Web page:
The Persian army that marched from Babylon is claimed by various sources to have numbered between 250,000 and 600,000 combatants. These accounts exaggerate the army size for dramatic effect.  Of course if one counts the myriad's of camp followers, servants and attendants of  the Royal army, then the total population of the mob could reach these numbers.   Given the eventual size of the battlefield at Issus, it can be reasonably estimated that Darius  had an  army of  70,000 troops on hand. Of these a portion were  massed levies, some of them armed only with "fire hardened sticks", according to Curtius. A complete Order of battle is impossible to divine from the disparate sources but below is a guess which allows at least a starting point for a game set-up.  Note that Duncan Head has agreed to share his notes, which can be seen in full in the following "Duncan Head's Issus analysis" section.  Duncan points out clearly that although the ancient sources disagree on details they tend to agree to some extent on the percentages of troop types.

The Macedonian army is fairly consistently documented and we can gather a close approximation of its strength from the sources. If anything Alexander's army is deflated in size to make the victory seem greater. A number of units seem under reported in strength, and definitely Alexander's phalanx is usually reported low because reinforcements are not calculated. Most of the histories make an assumption that a phalanx sub-unit of taxi was 1536 men, but it is clear that there were enough troops to have each taxi contain 2000 phalangites. (The Hypaspists were probably 4000 strong as well, instead of the usually quoted 3000).  This immediately increases Alexander's phalanx from 12,000, to 16,000.  (see Luke Ueda Sarson for more details on this).  Are all the other troops in his army under reported as well? Certainly the Companions and Thessalians may have been stronger as well. There are also whole groups of troops that seem to be part of the campaign that are not listed. Up to seven thousand Thracians, Triballians, and Illyrians are left out of many lists of this army.

So if Alexander's army is too small, the opposite is true of the Persians, as all the accounts make Darius' forces too large to fit onto the battlefield, even with massed depth. For example, if thirty thousand Greek hoplites were involved their front would cover over a mile (1875 yards) even if drawn up at the ridiculous depth of 32 ranks.  Such a deployment would cover the frontage of Alexander's army, cavalry and infantry, even if the phalanx was deployed at 8 ranks.   Other information points to the how the numbers were inflated. For example, we are told  by various sources that 8000-12000 Greeks survived the battle. This makes sense considering that the Greeks won their part of the battle and  retired mostly unscathed, and are specifically mentioned as being spared in the pursuit.  It is extremely unlikely that the Greeks lost many men in the battle as they won for the most part on their front, and a number of sources describe them as retiring in good order from   the field. Somehow 18,000 Greeks vaporize in the histories to fit the known numbers later on that assembled with Darius, went back to Greece, or retreated to Phrygia.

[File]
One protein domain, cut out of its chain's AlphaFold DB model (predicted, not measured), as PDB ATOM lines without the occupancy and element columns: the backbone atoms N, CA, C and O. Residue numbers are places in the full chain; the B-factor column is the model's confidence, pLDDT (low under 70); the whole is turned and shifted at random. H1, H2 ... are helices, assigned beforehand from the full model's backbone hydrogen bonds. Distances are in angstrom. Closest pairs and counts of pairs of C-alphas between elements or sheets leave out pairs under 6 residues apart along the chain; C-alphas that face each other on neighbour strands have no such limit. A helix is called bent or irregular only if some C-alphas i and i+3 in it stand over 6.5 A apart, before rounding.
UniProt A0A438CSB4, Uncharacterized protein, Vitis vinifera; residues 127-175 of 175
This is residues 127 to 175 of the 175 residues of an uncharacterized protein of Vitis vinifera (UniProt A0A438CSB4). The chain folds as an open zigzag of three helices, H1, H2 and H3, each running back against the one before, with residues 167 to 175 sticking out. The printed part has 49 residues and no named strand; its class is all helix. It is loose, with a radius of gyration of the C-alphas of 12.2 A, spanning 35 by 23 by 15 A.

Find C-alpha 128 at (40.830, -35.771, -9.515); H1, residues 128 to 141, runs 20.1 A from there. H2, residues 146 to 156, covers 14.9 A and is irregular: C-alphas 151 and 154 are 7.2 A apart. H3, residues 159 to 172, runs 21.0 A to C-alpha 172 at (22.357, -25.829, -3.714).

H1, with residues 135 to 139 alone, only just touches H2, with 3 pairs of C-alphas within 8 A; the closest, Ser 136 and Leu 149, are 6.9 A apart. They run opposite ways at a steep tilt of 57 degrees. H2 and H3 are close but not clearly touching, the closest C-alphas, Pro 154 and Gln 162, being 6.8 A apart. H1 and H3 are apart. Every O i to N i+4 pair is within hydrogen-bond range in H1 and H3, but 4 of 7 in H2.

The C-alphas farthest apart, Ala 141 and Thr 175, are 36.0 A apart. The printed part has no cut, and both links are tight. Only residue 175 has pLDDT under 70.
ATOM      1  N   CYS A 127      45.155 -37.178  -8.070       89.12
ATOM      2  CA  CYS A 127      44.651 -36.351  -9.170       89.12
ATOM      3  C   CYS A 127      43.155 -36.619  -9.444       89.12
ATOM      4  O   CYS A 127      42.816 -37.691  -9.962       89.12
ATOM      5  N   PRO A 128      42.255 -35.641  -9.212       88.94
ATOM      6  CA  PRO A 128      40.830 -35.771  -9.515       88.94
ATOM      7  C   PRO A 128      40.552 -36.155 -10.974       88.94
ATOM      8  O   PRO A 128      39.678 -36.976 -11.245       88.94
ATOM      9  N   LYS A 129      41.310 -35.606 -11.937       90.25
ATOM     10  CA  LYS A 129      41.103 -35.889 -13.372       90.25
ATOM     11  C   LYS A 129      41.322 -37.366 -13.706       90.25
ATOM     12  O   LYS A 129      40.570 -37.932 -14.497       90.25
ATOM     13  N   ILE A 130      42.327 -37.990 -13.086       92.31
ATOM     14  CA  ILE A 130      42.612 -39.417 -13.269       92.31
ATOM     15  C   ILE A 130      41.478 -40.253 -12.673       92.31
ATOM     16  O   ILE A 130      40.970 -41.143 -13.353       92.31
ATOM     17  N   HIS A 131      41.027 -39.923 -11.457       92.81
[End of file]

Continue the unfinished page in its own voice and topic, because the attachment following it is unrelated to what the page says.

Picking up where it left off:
Another key tidbit is offered in the account of the battle. As Alexander had dispatched a force to deal with the Persians surrounding his right flank, Arrian states "At the same time he further strengthened his right by a contingent of Agrianes and Greek mercenaries which he drew up in line, and so outflanked the Persian left." (Arrian Book II, 9)  This is interesting as it relates that Alexander was able to cover Darius' battleline and extend further, and outflank their left.  A woefully outnumbered force rarely has enough troops to cover an enemy frontage, let alone extend beyond their line. 

So if the mercenary number of 30,000 is improbable, then what is a "likely" number, and can the resulting ratio be applied to the rest  of the army. If one accepts that at most 12000 Greeks were on the Persian side, then all the other inflated numbers can be ratcheted downwards in a similar relationship. For example the 30,000 reported cavalry have the same problems as the Greeks, they just don't have enough room to deploy in the area on the coast unless drawn up in the impossible depth only seen CGI enhanced sword and sandal, and fantasy motion picture epics. The following guesses are then used to describe both armies, and are then used as reference for the real purpose of all this blather.. to build a wargames army.

Persian OOB
(The numbers here are derived from the comparison numbers given by Duncan. The inflated numbers from the sources have been reduced by a third to create a probable army strength, that could fit on the Issus plain, deployed in deep formation, but not unreasonable masses.)

Persian advanced forces:
6,000 Heavy cavalry (retired to the right wing)    Barcanians 1, Armenians, Persians.
5000 light infantry, mixed slingers and archers (retired to cover the center of the army)
2000  Median and Hyrcanian cavalry (retired to the left flank)

Persian right wing:
10,000 kardakes   (split as 4000 kardaka hoplites, and 6000  kardaka peltasts, slingers and archers ?) 2
1000 Mardian archers 3

Persian center: